Reindeer can chew food in their sleep

Multitasking may help these animals get shuteye under tough conditions

Two reindeer forage for food on the snowy ground.

Arctic reindeer make time for digesting by doing some of it as they sleep, new research suggests.

Frank Meissner 

Animals have developed many impressive techniques to sleep under tough conditions. Some seals sleep while diving deep below predators. Frigate birds sleep in the air during long-haul flights. Now, a new study finds that reindeer can sleep while eating.  

Researchers shared the finding on January 22 in Current Biology

Arctic reindeer live in the far North. There, the sun can shine around the clock in summer. At that time of year, food is abundant — and Arctic reindeer get busy eating it. Like other ruminant animals, reindeer spend a lot of time chewing regurgitated food, called cud. (Spitting up and re-chewing food makes it smaller and easier to digest.)

Finding time to sleep amid all this cud chewing might be tough. But not if reindeer could sleep as they chewed.  

Melanie Furrer and Sara Meier wanted to know if this was possible. Both scientists work at the University of Zurich in Switzerland. Furrer is a neuroscientist, who studies brain activity. Meier is a chronobiologist — someone who studies body rhythms, like sleep cycles.

Furrer and Meier were part of a team that worked with four female Eurasian tundra reindeer (Rangifer tarandus tarandus). The researchers trained the reindeer to tolerate electrodes glued onto shaved patches of skin. Those electrodes measured the animals’ brain activity.

Training the reindeer wasn’t easy. The animals tended to kick. But the researchers gave the reindeer lots of lichen treats. Says Meier, it’s “like candy to them.”

Electrodes detected brain waves typical of non-REM sleep when the reindeer were chewing cud. (REM is short for rapid eye movement. Non-REM is a deep, restorative phase of sleep.) The reindeers’ chewing motion made it hard to tell whether the signal was just like that of regular sleep. “We couldn’t go into detail by looking only at the brain waves, because we have this chewing in there that disturbs it a bit,” says Furrer.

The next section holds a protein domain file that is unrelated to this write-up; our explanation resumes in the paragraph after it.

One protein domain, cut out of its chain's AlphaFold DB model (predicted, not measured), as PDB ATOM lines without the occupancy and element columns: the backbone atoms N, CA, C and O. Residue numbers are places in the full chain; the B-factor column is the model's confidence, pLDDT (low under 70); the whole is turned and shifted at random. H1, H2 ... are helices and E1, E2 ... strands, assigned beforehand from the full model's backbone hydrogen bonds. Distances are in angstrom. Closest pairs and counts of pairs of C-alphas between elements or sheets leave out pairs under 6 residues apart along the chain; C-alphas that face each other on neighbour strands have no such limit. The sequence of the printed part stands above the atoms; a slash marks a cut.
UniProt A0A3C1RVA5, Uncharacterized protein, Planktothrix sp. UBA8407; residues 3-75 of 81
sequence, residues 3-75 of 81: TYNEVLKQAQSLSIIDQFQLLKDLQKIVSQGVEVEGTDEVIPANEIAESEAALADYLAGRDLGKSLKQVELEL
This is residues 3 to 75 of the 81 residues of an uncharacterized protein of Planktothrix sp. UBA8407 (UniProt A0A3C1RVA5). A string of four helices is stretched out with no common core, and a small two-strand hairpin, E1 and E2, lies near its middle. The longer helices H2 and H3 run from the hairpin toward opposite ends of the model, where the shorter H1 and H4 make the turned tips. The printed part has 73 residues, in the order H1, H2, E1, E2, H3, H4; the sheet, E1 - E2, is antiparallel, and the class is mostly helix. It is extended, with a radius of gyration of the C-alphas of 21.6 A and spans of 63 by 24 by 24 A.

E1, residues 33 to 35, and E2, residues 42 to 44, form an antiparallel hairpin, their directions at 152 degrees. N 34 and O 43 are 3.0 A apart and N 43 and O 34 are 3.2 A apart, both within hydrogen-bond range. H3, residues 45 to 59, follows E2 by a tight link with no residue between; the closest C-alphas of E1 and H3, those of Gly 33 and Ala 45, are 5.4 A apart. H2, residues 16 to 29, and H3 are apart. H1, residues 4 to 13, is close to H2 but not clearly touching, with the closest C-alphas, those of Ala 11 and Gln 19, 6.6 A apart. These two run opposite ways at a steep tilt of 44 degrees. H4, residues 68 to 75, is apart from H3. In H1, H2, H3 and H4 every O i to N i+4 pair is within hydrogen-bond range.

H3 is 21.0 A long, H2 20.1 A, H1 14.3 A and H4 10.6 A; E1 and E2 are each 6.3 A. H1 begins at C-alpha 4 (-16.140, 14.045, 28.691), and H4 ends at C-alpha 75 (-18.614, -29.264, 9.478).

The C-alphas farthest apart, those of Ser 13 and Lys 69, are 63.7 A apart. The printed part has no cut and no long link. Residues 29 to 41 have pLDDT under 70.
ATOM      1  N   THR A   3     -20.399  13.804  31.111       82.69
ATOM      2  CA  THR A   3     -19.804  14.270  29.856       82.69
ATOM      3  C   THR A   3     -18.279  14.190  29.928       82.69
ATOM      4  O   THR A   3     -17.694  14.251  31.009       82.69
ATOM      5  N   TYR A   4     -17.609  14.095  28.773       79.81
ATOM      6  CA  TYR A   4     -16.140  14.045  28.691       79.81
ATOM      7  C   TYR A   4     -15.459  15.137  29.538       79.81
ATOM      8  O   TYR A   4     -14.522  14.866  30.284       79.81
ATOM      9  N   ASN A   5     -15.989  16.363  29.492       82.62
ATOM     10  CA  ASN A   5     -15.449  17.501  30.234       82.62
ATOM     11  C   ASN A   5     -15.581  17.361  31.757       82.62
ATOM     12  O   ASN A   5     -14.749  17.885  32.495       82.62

Other signs, however, helped confirm the reindeer really were asleep. For one thing, the reindeer were calm while chewing. In fact, they often had their eyes closed. “They were in a very relaxed state that resembles the body position of non-REM sleep,” Furrer notes.

Chewing reindeer also were harder to disturb. They were less likely to look over at noise made by a nearby reindeer. Plus, when reindeer are kept awake, they need catch-up recovery sleep. But time spent chewing decreased how much time they spent in recovery sleep. 

Together, these strands of evidence show that reindeer can sleep while chewing, says Niels Rattenborg. This neurobiologist was not involved in the study. He works at the Max Planck Institute for Biological Intelligence. That’s in Seewiesen, Germany.  

Some animals, such as dolphins, ducks and frigate birds, sleep with only one side of their brain at a time. But reindeer seem to sleep with both sides of their brains while chewing. Figuring out just how reindeer pull this off would be interesting, Rattenborg says. Studying various forms of sleep might lead to insights on sleep walking in people, he adds. This is “a poorly understood and potentially dangerous sleep disorder.”  

Gabi Wagner is a coauthor on the new study. She’s a neuroscientist at the Norwegian Institute of Bioeconomy Research in Tromsø. Indigenous reindeer herders have a concept that roughly translates to “pasture peace,” she notes. The idea is that reindeer “need time and space to be quiet and to have peace” to chew their food. “This paper,” she says, “for the first time shows that this is a very real, physiological requirement.”  

Laura Sanders is the neuroscience writer at Science News. She holds a Ph.D. in molecular biology from the University of Southern California.

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